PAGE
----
Okay, fair question…

Cidu Bill on Aug 31st 2017

adventure.JPG

Personally, I almost always say “And we’re off to see the Wizard” — though sometimes I break things up with “Allons-y!”

I can’t tell because I have to watch the mirror when I’m backing out of our driveway, but I’m sure my wife’s usually rolling her eyes.

Filed in Arlo and Janis, Bill Bickel, Jimmy Johnson, comic strips, comics, humor | 68 responses so far

68 Responses to “Okay, fair question…”

  1. Bill A Aug 31st 2017 at 08:31 am 1

    When it’s a long road trip (more than 50 miles), I always say as I back out of the driveway, “And we’re rolling,” drawing out the ‘and’ for 2 or 3 seconds. I think I read somewhere that’s what commercial say to the tower as they start they’re take-off roll down the runway. Don’t know if it’s true, but it is what I’ve been saying for decades.

  2. Powers Aug 31st 2017 at 08:46 am 2

    I’m not sure I have a go-to phrase. Except “I feel like I forgot something.”

  3. James Pollock Aug 31st 2017 at 08:52 am 3

    “Punch it, Chewie…”

  4. Its Justme Aug 31st 2017 at 09:00 am 4

    “Off we go…into the wild, blue yonder.”

  5. Andréa Aug 31st 2017 at 09:00 am 5

    We usually have to go back to the house at least once for something we forgot. It’s become tradition. But no vocalizations . . .

  6. Chip Aug 31st 2017 at 09:06 am 6

    It’s 106 miles to Chicago, we’ve got a full tank of gas, half a pack of cigarettes, it’s dark, and we’re wearing sunglasses.

  7. Chip Aug 31st 2017 at 09:07 am 7

    Either that or straight to “We’re on a mission from God”

  8. narmitaj Aug 31st 2017 at 09:07 am 8

    I’d like to say I say something profound, culturally broad and historically show-offy like “Poyekhali!”, as Yuri Gagarin did on blast-off* (meaning “Let’s go!” or “Off we go!”) but I never do.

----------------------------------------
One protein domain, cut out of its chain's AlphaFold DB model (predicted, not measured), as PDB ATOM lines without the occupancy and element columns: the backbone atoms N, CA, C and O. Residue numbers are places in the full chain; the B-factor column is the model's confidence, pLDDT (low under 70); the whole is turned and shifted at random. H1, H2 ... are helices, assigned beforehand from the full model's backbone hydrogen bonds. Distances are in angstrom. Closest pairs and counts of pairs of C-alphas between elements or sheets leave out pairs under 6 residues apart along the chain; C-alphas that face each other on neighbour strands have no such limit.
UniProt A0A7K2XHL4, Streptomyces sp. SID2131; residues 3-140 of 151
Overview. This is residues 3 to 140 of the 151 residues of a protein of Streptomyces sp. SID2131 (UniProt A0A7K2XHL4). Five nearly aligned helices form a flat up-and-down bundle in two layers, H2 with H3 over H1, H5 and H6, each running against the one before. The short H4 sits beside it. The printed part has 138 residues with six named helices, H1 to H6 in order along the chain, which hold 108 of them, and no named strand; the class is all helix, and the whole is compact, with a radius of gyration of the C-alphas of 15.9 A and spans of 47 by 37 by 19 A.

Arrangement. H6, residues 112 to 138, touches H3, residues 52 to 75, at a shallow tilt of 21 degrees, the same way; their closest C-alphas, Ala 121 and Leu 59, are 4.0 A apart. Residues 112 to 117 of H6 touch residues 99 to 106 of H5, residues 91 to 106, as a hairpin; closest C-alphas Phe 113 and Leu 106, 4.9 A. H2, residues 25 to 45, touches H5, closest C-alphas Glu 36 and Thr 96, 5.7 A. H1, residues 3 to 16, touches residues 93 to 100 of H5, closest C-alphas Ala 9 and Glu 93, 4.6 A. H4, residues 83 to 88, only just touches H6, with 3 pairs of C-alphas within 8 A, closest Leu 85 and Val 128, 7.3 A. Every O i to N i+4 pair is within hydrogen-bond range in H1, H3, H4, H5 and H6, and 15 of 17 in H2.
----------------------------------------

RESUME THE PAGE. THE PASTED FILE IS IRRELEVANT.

In our family we usually say “Tickets, passport, health, money” as a mantric reminder of all essentials we might have forgotten. It nowadays virtually encompasses phones and chargers and everything else inessential etc etc, and is said even if not an international trip or anything involving tickets. It’s a ritual prayer, almost.

    The “Health” element is (or was) a document, not a reminder to bring along pills or to confirm we felt a general sense of inner well-being. We (a UK family living in the Middle East in the 60s and 70s) used to carry small yellow (probably WHO) health booklets along with our passports, which listed vaccinations and their currency. One time coming into Uganda in the 1980s the entry health official looked at my booklet and counted off on his fingers that my yellow fever jab had had the requisite week or ten days to take effect after it was administered to me.

    *One other thing Gagarin did, which I also do not do on leaving home - pee on the back right tyre of the car. On his way to the pad in 1961 he asked the crew transport to stop on the road as he needed a slash. That became an instant tradition and now all (male) cosmonauts stop and take a leak on the bus wheel (and women can bring a vial of urine and pour it on).

  9. narmitaj Aug 31st 2017 at 09:09 am 9

    I haven’t actually carried a health document for over 20 years I don’t think.

  10. James Schend Aug 31st 2017 at 09:37 am 10

    This isn’t a thing I realize people did? I guess my answer is nothing.

  11. Patrick Monagin Aug 31st 2017 at 09:45 am 11

    “les went, Cisco!”

  12. James Pollock Aug 31st 2017 at 11:23 am 12

    “It’s 106 miles to Chicago, we’ve got a full tank of gas, half a pack of cigarettes, it’s dark, and we’re wearing sunglasses.”

    I was going to put this, then deleted it, because I couldn’t remember how far it is to Chicago.

    Also, it overlaps the one I DID put down.

  13. John Small Berries Aug 31st 2017 at 11:35 am 13

    I usually go with “Okay, Google… navigate to <destination>.”

  14. Winter Wallaby Aug 31st 2017 at 11:53 am 14

    “OK, the stove is off, the windows are closed, the doors are locked, and we have everything we need. We’re not going to need to come back in 2 minutes to check on something, right? Good.”

    2 minutes later : “What? Oh, fine.” [turns car around]